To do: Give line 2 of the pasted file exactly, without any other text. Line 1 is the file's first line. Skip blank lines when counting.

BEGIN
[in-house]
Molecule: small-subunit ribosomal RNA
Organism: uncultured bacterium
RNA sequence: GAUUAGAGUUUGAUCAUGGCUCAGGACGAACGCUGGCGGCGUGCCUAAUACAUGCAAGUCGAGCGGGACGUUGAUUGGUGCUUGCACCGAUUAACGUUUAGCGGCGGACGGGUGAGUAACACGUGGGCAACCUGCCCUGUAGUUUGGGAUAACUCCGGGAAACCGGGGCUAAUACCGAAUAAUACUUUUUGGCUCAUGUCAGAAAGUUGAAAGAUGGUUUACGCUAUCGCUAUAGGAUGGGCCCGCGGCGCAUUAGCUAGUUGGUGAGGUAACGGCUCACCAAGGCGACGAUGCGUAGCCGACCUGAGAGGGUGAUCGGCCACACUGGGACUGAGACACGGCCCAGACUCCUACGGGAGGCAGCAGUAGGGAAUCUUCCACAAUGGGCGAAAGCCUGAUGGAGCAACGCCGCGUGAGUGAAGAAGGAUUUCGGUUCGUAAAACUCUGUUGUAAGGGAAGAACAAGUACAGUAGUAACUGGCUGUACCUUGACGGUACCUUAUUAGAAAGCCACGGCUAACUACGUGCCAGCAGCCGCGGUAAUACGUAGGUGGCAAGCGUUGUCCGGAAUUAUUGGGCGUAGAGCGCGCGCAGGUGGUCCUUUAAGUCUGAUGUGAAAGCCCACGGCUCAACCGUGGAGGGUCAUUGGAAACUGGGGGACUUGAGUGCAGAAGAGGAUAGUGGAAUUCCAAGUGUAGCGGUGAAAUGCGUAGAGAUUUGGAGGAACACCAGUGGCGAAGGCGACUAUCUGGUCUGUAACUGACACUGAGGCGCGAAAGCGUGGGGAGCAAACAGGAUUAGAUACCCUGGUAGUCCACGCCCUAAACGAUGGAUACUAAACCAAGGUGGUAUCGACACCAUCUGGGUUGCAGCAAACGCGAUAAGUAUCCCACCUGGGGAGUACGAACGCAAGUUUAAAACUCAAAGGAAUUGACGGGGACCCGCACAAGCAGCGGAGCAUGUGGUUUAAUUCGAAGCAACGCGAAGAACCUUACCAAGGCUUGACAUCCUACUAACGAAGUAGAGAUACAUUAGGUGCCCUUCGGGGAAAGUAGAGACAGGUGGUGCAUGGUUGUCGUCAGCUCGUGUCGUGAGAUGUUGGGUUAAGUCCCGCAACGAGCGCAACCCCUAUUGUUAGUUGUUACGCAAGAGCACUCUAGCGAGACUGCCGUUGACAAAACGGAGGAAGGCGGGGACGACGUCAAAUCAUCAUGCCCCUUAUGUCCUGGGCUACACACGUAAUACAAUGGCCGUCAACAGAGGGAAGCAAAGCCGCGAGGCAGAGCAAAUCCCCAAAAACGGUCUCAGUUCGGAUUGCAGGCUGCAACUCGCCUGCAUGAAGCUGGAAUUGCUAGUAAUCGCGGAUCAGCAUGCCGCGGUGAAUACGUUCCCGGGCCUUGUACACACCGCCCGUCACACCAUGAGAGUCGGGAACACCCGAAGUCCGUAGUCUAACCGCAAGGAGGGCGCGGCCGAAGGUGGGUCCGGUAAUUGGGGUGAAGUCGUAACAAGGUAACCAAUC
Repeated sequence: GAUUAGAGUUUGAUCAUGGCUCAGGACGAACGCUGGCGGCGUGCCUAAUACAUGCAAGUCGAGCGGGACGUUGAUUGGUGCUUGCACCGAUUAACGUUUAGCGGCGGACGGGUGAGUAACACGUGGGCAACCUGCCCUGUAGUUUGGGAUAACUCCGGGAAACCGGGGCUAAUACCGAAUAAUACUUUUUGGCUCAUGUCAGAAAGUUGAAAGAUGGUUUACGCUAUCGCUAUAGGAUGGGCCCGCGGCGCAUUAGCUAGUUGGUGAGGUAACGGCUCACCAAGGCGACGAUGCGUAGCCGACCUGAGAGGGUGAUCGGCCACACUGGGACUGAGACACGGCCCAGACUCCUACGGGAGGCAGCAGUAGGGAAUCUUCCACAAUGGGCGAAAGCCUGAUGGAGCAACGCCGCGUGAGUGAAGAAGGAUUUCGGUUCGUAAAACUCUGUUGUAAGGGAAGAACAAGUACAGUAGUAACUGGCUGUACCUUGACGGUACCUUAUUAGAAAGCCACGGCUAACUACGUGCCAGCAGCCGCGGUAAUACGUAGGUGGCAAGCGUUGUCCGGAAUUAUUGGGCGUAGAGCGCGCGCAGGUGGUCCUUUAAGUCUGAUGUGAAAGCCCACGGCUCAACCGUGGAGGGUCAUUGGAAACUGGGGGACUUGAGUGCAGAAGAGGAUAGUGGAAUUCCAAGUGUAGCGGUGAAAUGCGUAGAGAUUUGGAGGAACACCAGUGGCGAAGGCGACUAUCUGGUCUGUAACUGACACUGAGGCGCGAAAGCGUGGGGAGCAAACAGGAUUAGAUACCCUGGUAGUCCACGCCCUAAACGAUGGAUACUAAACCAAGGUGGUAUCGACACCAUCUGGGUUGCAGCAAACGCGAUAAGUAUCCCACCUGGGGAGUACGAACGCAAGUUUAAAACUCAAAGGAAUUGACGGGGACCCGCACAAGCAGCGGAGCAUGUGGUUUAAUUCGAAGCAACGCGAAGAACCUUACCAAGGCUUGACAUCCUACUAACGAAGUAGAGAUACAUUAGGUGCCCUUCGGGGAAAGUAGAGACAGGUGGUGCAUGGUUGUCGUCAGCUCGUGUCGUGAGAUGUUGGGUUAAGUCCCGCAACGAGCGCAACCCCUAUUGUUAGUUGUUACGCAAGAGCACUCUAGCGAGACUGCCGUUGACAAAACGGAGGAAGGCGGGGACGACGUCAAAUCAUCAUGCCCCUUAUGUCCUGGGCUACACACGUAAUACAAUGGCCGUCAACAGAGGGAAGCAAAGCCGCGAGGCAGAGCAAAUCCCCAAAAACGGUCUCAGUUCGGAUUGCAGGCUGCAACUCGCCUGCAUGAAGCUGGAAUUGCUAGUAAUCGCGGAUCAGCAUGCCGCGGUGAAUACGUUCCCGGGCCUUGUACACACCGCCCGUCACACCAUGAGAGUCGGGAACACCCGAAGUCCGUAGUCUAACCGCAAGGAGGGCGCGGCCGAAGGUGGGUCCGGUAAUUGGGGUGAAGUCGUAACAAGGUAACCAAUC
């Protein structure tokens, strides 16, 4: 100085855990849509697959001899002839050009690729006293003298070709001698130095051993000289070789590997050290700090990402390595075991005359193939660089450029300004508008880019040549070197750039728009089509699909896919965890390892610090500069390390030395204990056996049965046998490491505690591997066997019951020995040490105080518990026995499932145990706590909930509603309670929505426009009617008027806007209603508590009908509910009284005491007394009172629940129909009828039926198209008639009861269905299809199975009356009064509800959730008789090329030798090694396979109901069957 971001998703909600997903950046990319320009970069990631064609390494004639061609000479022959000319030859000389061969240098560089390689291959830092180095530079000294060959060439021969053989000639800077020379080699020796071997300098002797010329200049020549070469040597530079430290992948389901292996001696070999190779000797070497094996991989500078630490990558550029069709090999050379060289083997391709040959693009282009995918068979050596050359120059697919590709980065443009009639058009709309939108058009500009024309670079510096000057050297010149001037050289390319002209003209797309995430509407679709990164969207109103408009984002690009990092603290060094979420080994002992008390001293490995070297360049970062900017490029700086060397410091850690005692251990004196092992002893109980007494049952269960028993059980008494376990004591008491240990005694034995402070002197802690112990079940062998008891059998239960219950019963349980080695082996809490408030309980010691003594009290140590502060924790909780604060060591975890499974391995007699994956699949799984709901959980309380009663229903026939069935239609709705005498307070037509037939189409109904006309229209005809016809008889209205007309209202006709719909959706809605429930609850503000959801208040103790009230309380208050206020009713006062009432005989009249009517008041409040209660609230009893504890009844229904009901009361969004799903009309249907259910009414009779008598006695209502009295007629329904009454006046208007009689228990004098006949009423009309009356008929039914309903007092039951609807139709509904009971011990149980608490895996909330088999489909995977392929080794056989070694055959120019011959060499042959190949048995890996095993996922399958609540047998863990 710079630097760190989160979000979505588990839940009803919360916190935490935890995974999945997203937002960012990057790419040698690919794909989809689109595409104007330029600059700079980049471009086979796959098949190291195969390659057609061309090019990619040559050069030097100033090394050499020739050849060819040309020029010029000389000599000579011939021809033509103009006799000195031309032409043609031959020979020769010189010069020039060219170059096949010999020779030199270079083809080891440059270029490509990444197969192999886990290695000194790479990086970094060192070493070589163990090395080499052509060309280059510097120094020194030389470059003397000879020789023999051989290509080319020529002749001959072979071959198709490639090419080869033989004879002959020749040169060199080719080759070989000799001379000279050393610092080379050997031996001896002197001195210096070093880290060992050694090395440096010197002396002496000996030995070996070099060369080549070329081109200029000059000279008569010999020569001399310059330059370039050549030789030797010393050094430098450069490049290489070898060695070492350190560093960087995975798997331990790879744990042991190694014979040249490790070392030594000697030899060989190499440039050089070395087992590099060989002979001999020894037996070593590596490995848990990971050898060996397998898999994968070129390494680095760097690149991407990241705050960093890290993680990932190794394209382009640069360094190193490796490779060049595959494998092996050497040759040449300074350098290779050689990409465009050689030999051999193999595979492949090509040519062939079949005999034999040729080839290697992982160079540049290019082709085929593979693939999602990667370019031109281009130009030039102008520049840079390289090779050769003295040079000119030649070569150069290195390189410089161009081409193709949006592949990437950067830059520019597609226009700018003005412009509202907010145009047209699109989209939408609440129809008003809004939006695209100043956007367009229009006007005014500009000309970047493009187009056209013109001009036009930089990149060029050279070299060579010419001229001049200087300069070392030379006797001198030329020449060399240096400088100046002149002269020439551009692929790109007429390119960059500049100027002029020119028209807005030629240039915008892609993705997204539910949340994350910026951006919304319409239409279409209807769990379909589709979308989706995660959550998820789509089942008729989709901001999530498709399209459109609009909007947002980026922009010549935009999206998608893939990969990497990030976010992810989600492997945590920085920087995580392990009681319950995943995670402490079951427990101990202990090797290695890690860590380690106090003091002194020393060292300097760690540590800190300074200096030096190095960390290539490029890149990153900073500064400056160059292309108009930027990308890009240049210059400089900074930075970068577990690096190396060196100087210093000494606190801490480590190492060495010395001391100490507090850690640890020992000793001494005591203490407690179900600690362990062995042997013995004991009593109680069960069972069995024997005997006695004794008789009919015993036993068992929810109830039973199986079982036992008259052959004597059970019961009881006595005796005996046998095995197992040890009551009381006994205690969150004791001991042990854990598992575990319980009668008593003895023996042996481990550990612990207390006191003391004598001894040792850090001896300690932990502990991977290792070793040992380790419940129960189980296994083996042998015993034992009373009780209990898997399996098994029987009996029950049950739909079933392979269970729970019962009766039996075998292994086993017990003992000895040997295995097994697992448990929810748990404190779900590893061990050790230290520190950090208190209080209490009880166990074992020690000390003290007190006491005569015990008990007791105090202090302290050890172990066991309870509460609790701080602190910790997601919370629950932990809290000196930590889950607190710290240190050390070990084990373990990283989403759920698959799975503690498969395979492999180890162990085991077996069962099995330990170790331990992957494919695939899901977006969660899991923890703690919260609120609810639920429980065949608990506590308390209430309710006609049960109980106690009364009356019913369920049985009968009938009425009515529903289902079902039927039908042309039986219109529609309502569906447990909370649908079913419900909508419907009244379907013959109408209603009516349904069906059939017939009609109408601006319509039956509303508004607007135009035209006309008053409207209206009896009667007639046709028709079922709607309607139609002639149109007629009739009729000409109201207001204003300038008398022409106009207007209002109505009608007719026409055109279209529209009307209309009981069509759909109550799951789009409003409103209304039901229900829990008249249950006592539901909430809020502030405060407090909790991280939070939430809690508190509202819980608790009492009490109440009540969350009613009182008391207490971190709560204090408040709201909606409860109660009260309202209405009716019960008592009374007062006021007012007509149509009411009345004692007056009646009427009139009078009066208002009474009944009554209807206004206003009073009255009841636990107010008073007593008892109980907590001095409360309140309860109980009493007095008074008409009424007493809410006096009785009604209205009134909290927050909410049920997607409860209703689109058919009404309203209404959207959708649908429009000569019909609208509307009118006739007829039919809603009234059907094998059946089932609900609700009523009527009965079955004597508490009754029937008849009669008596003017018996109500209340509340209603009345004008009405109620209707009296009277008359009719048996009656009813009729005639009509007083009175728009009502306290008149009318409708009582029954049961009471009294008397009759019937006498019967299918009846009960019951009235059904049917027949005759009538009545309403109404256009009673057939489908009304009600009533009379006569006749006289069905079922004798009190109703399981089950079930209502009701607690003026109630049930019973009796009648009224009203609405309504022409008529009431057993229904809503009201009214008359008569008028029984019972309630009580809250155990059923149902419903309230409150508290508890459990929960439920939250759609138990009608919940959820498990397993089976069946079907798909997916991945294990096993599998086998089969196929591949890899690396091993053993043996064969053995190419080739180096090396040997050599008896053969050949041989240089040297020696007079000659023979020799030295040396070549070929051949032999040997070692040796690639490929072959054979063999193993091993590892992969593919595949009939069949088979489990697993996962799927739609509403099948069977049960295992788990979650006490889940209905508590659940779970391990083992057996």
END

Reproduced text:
Molecule: small-subunit ribosomal RNA